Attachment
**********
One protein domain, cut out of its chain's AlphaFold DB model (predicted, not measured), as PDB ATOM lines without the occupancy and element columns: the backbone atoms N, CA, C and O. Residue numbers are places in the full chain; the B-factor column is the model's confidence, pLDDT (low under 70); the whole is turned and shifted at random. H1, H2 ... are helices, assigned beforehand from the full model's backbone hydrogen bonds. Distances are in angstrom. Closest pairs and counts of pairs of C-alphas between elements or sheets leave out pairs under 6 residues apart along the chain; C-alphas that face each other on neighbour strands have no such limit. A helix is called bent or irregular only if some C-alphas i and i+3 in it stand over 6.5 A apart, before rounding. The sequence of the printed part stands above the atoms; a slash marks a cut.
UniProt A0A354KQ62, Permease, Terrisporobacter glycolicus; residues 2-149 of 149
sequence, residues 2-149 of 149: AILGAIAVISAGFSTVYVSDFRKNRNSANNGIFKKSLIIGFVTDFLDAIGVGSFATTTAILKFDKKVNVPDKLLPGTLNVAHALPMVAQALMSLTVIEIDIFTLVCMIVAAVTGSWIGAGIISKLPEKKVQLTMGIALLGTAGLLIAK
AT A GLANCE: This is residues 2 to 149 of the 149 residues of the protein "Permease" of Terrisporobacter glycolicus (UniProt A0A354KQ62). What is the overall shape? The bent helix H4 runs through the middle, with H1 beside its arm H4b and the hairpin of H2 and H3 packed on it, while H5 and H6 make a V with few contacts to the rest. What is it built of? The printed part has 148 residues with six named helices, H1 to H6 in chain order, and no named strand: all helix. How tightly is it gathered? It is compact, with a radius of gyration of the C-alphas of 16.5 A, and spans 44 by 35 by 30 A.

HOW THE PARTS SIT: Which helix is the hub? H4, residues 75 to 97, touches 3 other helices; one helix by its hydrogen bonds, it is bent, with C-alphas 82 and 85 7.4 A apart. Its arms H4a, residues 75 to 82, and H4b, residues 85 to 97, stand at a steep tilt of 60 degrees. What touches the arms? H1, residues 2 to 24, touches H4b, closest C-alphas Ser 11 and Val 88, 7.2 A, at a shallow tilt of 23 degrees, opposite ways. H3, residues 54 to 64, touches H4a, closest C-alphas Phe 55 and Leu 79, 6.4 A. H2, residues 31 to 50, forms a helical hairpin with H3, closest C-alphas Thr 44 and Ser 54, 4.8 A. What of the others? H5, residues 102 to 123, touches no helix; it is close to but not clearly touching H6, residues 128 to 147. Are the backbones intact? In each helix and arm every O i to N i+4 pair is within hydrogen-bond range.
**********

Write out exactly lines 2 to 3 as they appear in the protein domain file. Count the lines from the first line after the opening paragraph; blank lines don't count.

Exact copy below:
sequence, residues 2-149 of 149: AILGAIAVISAGFSTVYVSDFRKNRNSANNGIFKKSLIIGFVTDFLDAIGVGSFATTTAILKFDKKVNVPDKLLPGTLNVAHALPMVAQALMSLTVIEIDIFTLVCMIVAAVTGSWIGAGIISKLPEKKVQLTMGIALLGTAGLLIAK
AT A GLANCE: This is residues 2 to 149 of the 149 residues of the protein "Permease" of Terrisporobacter glycolicus (UniProt A0A354KQ62). What is the overall shape? The bent helix H4 runs through the middle, with H1 beside its arm H4b and the hairpin of H2 and H3 packed on it, while H5 and H6 make a V with few contacts to the rest. What is it built of? The printed part has 148 residues with six named helices, H1 to H6 in chain order, and no named strand: all helix. How tightly is it gathered? It is compact, with a radius of gyration of the C-alphas of 16.5 A, and spans 44 by 35 by 30 A.